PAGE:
SPECIAL PROJECTS
 
2nd December 2004.
Will the DRB settle troubled marriages?

By Nabusayi L. Wamboka
WEEKLY OBSERVER

Marriage! Maybe it boils down to sex or the lack of it, but when it means death, depression and destruction, there is something that must be done about an institution millions are dying for.

The Domestic Relations Bill (DRB) will soon make its way on the floor of parliament again and despite the strong campaign and political backing that it has received, there is still an angry high tide that is hanging, waiting to splash over specific issues.

Early this week, Law and Advocacy for Women in Uganda (Law-U) invited MPs on the Local Government and Public Service Committee of Parliament for further discussions and consultations about the Domestic Relations Bill. The committee is one of several that have been consulted on the bill.

The Member of Parliament for Mwenge County South, in Kyenjojo district who is also a director with Law-U, Dora Byamukama said the committee was targeted specifically because it has many lawyers, but especially because it will work with local council courts at the grassroots.

"We want to work through the parliamentary committees to sensitise people about the domestic relations bill. The DRB continues to present different challenges," she said.
And the challenges are enormous.

There is nothing as controversial as property rights within marriage.
The DRB defines matrimonial property and the rights of each spouse regarding property. The Bill also recognises the right of either spouse to acquire and own property individually.

"These are very important provisions because property ownership in marriage is very controversial and in most cases women are disadvantaged because their contribution to the acquisition of that property cannot be quantified," LAW-U's Jacqueline Asiimwe-Mwesige said in her paper highlighting the human rights dimension of the DRB.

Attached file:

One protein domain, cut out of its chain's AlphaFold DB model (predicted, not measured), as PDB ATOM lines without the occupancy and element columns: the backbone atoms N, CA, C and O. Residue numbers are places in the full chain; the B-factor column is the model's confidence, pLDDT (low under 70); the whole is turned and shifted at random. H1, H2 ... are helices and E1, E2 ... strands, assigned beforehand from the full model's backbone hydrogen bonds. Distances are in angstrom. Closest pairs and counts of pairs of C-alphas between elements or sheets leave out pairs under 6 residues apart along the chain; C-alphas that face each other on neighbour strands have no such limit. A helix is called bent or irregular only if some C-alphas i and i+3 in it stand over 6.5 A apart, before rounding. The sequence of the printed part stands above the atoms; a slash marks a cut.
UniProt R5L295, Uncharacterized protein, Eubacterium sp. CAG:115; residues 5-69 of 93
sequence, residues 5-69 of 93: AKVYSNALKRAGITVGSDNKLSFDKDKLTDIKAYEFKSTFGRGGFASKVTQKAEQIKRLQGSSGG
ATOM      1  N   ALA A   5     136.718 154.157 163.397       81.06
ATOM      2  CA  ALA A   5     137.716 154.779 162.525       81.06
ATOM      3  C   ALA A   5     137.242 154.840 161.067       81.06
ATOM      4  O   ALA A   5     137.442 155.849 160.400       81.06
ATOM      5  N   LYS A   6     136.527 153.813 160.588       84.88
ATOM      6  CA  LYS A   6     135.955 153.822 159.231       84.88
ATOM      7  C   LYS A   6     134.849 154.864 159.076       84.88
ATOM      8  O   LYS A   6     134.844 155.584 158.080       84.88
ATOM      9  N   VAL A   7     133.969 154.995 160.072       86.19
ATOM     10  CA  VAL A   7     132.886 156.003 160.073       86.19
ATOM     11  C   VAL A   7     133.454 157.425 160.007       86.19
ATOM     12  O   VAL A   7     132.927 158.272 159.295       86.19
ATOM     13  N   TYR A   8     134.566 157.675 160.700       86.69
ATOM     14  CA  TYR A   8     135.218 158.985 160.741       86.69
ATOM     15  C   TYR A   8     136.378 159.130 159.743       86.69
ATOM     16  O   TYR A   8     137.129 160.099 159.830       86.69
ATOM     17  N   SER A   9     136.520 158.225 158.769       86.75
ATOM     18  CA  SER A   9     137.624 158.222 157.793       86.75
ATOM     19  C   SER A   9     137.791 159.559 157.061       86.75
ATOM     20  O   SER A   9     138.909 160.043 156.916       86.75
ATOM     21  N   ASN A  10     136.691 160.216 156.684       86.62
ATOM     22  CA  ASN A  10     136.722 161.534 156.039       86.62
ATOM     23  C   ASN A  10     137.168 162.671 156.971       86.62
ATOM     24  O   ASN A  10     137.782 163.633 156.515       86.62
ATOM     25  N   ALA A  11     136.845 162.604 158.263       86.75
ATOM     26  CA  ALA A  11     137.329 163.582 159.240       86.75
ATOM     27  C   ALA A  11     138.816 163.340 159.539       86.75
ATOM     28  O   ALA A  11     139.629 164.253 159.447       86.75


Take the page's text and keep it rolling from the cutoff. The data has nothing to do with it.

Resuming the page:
Said Asiimwe-Mwesige: "In Uganda, although there are no specific laws that prohibit women from owning properly, there are discriminatory cultural practices that inhibit women from owning property - especially when they are married. In some cultures it is claimed that once a man has paid bride price for the wife, whatever property the woman owns belongs to the man."

According to clause 65 [of the DRB], matrimonial property shall be owned in common. Property held by a spouse as trust property acquired by way of inheritance or otherwise, shall not be part of matrimonial property.

But Mr. Fred Ruhindi, MP for Nakawa Division in Kampala district, foresees some hurdles when it comes at implementation.

"The problem is that in principle nobody disagrees with the idea, but there will be problems at implementation. Wealth and love are difficult to differentiate. What happens if after one month she files for divorce? That is crude business," he said.

According to the DRB, immovable matrimonial property which provides the basic incomes for the family (on which the family derives sustenance) shall be owned in common, as provided for under clause 65 as follows:

  • - Acquisition of 20 percent share in the property by the other spouse after 5 years of marriage.
  • - Acquisition of 30 percent share in the property by the other spouse after 10 years of marriage, and;
  • - Acquisition of 50 percent share in the property by the other spouse after 15 years of marriage.

The above proposal does not please everybody, though.
Says Asiimwe-Mwesige: "That is a gender-biased and discriminatory manner of acquiring interest in the property of the other spouse. The underlying notion is the assumption that a woman has to earn the right to have a share in her husband's property. The percentages should be done away with and both spouses should have equal interest in each others property ab initio."

There are even more unresolved issues, according to Nakawa MP Ruhindi.
"What happens to her rights when the property is communal? We need to have proper reviews and percentages," Ruhindi said.
The other sensitive and often more controversial issue is that of polygamy.

According to Asiimwe-Mwesige, by its very nature and practice, polygamy confers power, status and privilege to the man over and above that of a woman by entrenching women's subordination within the institution of marriage.

The DRB under clause 10 recognises several marriages in Uganda, including polygamous marriages and Islamic marriages.